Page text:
If you are separating from your spouse, you may be thinking about how to divide joint assets like real estate, vehicles, and bank accounts. But what about inheritances? Clients commonly ask British Columbia divorce lawyers whether one spouse is entitled to the other’s inheritance on separation.

In general, inheritances either partner receives during the marriage are excluded from the division of property in a divorce. However, there are certain legal complexities and financial requirements that can make excluded assets divisible.

Here is more about what British Columbia divorce lawyers would like you to know about inheritances and divorce.

Division of Family Property

In a British Columbia divorce, courts typically divide family property equally between spouses. Family property consists of anything either or both spouses owned before the separation (unless explicitly excluded). It may also extend to property accumulated after the separation, if family property was used to acquire it.

The following assets are common examples of family property:

  • Real estate
  • Bank accounts
  • Insurance policies
  • Bonds, stocks, and other investments
  • Pension plans
  • Interests in a business

Excluded Property Types

Excluded property is not split upon divorce. The list of excluded property in British Columbia includes the following:

  • Anything one spouse owned before the relationship
  • Inheritances one spouse receives during the relationship, in general 
  • Gifts one spouse receives from a third party
  • Certain types of damage or settlement awards (such as in personal injury cases)

However, there is one important clarification to this rule. If any excluded property is worth more when you divorce than it was when you married, both spouses are entitled to half of the increase in value. That is, equity gained during the time the couple is together is generally split between the divorcing couple. 

When a Spouse May Claim Your Inheritance 

The law generally treats inheritances as excluded property in a divorce. However, there are exceptions that could substantially affect the division of property in your divorce order.

Increase in Value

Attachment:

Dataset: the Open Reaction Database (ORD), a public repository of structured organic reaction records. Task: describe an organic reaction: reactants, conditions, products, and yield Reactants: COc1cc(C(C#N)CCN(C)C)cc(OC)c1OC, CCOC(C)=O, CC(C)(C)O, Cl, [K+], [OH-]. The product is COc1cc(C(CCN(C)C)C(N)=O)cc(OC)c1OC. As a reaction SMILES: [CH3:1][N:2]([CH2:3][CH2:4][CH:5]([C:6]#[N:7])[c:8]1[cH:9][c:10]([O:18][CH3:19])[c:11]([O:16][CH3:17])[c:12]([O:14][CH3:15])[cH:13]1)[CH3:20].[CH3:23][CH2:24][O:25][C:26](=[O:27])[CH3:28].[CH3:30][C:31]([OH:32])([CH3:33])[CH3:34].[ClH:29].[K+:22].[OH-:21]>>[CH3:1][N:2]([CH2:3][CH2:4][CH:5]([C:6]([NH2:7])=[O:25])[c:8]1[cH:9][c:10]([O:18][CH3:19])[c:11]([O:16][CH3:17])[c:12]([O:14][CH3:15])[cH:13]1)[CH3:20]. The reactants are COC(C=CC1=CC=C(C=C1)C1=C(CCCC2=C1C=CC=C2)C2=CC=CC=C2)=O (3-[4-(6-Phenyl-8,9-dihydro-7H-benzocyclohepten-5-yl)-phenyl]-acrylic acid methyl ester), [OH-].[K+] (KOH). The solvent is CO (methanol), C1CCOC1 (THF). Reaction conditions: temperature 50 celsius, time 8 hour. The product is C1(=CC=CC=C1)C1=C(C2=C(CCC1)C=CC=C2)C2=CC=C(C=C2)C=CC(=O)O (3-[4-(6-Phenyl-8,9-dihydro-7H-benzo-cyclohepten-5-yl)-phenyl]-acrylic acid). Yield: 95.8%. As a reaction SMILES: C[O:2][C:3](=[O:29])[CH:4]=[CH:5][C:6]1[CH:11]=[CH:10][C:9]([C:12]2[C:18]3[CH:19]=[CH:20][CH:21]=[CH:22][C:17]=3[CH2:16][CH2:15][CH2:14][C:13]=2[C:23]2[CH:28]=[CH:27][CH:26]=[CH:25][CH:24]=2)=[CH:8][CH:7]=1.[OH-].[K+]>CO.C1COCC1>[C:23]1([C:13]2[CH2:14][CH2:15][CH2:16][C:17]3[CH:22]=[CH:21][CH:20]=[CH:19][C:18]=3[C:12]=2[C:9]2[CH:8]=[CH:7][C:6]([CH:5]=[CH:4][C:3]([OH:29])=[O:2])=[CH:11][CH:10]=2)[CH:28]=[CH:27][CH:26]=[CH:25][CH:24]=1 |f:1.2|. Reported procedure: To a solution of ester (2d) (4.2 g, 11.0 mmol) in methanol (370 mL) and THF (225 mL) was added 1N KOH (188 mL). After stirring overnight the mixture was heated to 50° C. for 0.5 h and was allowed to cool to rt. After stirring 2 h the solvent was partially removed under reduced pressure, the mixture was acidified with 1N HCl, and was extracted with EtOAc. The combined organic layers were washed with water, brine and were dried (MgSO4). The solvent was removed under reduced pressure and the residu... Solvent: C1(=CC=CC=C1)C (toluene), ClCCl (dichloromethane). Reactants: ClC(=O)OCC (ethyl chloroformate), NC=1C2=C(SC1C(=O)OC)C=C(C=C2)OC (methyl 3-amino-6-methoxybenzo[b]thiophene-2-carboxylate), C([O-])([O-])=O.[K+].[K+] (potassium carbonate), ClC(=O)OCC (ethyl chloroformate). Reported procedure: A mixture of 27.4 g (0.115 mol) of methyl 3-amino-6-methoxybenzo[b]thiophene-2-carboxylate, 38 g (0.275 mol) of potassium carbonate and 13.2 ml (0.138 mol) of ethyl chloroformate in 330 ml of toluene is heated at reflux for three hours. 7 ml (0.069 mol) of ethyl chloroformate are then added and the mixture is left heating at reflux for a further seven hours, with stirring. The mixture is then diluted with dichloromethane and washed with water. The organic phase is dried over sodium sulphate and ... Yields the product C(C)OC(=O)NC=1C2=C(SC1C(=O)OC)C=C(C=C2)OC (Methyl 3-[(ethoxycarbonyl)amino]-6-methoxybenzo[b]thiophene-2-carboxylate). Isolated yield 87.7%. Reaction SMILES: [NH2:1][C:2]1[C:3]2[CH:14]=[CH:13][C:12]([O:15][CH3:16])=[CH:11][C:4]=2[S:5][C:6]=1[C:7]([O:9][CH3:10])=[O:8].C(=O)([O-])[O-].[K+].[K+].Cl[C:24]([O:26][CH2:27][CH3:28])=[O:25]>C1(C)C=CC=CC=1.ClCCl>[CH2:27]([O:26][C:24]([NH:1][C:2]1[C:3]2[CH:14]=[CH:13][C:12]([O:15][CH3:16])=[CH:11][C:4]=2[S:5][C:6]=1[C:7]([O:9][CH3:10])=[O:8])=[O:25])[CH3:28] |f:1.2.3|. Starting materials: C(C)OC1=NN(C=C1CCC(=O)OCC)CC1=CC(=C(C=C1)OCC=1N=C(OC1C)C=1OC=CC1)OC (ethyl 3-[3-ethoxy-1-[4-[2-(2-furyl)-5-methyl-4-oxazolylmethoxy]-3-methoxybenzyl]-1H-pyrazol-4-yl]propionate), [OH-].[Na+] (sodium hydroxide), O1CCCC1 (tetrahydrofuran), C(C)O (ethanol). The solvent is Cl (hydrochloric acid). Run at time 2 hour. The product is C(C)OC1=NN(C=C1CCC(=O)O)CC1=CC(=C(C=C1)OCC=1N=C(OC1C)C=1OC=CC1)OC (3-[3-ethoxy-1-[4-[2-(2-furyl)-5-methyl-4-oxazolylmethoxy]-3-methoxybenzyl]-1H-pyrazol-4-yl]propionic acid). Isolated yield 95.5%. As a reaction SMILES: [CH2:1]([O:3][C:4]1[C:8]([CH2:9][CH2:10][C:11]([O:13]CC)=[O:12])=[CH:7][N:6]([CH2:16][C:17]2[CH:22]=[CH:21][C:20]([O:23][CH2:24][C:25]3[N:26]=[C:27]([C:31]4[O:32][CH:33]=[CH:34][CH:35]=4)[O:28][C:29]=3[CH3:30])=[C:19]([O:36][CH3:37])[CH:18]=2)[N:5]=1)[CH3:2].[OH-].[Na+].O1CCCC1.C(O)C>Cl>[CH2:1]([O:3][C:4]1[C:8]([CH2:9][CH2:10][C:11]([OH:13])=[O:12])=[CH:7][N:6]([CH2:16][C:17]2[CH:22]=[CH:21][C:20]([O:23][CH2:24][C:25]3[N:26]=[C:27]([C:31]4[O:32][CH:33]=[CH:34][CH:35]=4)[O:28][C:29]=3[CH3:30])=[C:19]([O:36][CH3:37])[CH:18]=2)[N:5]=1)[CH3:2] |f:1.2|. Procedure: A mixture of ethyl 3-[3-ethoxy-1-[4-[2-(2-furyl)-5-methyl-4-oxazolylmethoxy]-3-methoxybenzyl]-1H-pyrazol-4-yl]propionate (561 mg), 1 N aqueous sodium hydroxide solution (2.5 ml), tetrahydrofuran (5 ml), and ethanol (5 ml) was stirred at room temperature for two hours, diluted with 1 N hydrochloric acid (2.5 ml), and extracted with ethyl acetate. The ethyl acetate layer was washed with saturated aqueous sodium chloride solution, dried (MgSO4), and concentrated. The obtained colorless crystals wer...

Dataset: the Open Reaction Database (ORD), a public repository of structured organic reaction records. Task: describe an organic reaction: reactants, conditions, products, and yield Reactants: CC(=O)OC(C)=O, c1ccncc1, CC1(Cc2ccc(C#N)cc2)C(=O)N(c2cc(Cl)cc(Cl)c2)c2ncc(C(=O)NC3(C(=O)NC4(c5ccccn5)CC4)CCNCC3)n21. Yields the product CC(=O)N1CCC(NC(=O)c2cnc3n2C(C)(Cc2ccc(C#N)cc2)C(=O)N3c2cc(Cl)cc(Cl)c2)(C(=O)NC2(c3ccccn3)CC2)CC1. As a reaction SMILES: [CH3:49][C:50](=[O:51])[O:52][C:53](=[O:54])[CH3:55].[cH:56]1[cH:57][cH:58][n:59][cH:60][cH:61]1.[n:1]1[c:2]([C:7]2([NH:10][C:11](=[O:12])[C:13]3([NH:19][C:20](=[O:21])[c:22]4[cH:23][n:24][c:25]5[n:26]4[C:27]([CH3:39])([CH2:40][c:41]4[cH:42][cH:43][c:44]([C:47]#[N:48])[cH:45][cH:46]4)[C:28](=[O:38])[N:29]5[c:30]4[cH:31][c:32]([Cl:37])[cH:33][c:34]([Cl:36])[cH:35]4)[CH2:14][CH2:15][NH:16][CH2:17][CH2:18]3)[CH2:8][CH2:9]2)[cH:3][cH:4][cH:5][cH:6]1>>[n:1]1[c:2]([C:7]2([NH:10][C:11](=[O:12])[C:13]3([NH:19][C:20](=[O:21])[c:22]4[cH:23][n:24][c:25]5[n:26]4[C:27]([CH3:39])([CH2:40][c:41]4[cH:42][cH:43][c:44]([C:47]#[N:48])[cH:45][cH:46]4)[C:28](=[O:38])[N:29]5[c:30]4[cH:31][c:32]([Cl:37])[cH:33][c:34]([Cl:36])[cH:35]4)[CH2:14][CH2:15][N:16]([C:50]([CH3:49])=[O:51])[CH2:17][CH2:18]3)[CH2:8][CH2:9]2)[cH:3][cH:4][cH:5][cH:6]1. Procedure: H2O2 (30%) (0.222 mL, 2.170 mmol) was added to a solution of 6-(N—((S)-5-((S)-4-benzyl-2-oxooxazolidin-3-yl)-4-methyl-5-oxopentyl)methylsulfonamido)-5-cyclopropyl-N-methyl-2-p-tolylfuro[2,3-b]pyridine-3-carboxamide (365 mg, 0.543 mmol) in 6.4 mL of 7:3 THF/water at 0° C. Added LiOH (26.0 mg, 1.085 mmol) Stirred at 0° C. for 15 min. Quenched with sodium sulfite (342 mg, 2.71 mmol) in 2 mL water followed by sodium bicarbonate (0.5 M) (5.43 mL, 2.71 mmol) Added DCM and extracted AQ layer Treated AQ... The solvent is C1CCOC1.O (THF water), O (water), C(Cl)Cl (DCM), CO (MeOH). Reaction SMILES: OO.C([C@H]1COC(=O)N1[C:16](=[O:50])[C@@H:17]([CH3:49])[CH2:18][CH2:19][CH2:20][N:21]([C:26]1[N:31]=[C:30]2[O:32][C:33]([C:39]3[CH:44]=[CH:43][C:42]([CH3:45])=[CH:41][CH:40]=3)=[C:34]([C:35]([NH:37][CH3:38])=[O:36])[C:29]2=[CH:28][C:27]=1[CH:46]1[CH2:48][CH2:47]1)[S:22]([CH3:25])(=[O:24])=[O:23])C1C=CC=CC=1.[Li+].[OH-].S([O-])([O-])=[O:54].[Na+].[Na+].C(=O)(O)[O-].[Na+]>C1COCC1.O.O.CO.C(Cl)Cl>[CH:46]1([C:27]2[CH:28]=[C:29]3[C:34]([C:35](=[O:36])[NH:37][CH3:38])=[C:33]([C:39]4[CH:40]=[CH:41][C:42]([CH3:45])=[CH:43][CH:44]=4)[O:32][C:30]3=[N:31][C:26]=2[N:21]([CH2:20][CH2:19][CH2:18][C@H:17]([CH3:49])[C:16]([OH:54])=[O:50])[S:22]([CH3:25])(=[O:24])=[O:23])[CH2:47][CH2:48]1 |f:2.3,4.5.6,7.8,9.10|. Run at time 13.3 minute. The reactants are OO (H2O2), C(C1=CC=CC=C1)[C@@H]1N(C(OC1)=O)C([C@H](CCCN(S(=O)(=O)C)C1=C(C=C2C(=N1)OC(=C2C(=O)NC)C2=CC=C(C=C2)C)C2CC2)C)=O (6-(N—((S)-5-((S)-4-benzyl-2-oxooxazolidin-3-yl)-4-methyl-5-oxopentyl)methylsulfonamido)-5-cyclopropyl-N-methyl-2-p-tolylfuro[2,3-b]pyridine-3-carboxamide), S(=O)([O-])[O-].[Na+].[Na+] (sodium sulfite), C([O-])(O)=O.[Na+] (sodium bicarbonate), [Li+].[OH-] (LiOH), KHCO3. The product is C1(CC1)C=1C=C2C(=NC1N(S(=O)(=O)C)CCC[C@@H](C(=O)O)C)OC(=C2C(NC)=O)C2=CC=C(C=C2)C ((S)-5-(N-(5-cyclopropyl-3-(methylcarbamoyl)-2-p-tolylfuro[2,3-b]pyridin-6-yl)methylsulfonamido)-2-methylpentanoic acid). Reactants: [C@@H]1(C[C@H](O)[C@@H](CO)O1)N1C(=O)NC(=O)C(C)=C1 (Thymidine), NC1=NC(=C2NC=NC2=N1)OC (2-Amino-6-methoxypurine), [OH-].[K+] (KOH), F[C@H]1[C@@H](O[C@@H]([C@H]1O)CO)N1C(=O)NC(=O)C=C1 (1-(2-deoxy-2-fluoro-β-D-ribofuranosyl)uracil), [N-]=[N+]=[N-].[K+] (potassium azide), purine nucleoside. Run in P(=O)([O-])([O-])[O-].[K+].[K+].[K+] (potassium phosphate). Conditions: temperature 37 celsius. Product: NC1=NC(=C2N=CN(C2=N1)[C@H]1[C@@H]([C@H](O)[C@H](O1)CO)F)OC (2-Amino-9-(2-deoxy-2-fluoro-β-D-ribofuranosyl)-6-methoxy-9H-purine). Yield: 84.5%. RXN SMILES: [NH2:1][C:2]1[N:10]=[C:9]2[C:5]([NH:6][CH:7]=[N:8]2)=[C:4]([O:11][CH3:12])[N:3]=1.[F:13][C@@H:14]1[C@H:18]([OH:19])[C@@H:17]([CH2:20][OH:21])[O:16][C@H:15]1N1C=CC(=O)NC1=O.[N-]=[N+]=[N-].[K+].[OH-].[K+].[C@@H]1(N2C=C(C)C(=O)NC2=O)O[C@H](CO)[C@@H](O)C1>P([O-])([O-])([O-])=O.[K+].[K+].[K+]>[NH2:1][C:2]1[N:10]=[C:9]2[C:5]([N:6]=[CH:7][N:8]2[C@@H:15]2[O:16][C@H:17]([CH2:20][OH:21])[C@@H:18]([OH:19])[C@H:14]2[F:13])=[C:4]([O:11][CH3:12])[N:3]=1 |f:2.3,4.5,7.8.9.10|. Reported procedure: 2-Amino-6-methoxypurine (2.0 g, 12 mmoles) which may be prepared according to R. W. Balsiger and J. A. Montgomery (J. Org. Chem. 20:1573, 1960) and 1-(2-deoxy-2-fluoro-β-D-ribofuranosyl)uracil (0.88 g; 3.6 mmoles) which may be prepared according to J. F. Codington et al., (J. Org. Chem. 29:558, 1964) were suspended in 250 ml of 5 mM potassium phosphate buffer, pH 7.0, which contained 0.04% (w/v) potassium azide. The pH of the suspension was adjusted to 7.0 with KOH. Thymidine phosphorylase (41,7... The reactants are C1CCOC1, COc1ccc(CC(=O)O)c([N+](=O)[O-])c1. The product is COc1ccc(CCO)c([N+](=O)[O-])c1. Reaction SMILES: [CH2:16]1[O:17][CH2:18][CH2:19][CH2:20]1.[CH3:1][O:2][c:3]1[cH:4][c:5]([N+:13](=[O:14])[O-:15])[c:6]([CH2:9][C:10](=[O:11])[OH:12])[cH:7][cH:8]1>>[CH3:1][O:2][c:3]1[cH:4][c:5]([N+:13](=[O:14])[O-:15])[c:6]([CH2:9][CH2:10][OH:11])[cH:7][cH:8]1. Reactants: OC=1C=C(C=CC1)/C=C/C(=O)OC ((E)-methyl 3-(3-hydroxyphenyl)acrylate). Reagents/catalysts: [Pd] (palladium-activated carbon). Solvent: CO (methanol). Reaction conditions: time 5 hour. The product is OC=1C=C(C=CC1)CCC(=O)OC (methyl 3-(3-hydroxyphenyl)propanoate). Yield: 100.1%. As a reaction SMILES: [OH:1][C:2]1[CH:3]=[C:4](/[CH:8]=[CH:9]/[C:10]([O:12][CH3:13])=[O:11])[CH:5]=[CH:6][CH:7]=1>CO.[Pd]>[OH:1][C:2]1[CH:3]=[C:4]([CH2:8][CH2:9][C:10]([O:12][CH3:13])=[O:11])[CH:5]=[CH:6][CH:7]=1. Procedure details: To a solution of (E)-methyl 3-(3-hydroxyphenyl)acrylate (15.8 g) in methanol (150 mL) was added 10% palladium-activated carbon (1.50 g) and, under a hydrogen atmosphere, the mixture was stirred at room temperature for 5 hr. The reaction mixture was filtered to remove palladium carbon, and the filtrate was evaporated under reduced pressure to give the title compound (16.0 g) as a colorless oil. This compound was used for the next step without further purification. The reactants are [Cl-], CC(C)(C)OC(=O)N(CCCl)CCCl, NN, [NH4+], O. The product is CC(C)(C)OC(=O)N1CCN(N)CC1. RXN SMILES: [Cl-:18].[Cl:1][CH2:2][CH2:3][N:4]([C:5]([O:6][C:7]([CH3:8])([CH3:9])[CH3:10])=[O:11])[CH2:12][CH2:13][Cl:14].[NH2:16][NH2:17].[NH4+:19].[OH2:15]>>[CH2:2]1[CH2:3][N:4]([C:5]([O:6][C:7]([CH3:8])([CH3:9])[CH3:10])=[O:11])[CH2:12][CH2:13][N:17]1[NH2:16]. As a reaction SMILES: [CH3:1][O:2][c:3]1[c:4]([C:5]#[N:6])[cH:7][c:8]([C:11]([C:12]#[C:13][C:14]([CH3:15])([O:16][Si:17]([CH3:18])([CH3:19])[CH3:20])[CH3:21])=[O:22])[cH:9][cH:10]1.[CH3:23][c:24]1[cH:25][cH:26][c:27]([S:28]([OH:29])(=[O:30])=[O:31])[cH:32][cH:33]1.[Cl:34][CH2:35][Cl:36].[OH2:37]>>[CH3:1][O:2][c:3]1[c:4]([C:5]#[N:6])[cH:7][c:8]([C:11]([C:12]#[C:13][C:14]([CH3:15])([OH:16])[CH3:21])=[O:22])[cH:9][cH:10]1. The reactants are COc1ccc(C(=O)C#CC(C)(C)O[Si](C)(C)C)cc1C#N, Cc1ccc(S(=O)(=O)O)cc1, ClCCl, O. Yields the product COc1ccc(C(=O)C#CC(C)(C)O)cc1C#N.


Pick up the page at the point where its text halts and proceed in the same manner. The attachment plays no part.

Because each spouse is entitled to half of the value of the increase in worth of the excluded property, you will generally include the value acquired during the marriage in your net family property. While the court will not split the pre-marriage value of your inheritance, it will split the increase in value. For example, if an inherited home was worth half a million dollars when you were married but is now worth two million – the difference would need to be split. Additionally, if there is a marriage contract (akin to a prenuptial agreement) this may influence these determinations. 

Commingling Assets

To exclude your inheritance from the equal division of assets, you must prove that it still exists when you divorce. The ideal way to do that is by keeping inherited cash, stocks or other valuable items separate so that your inheritance remains easily traceable.

The difference between family property and excluded property becomes muddied if you mix funds from your inheritance with marital funds. Also, if your inheritance gets spent on expenses such as vacations or bills, you are unlikely to recoup the value of those spent funds.

Buying Property with Inheritance Money

You do not have to keep your inheritance in the form in which you received it. You can buy stocks, vacation homes, or other property without losing your exclusion. However, tracing can be difficult when you mix inherited funds and other family funds to make purchases. A marriage agreement or other advice from an experienced divorce lawyer can help you ensure your excluded inheritance remains your excluded property in the event of divorce.

Complicated questions about inheritances often require experienced divorce counsel in British Columbia. For more information, call (604) 560-8285 to reach the skilled British Columbia divorce lawyers at Pier Law & Mediation.

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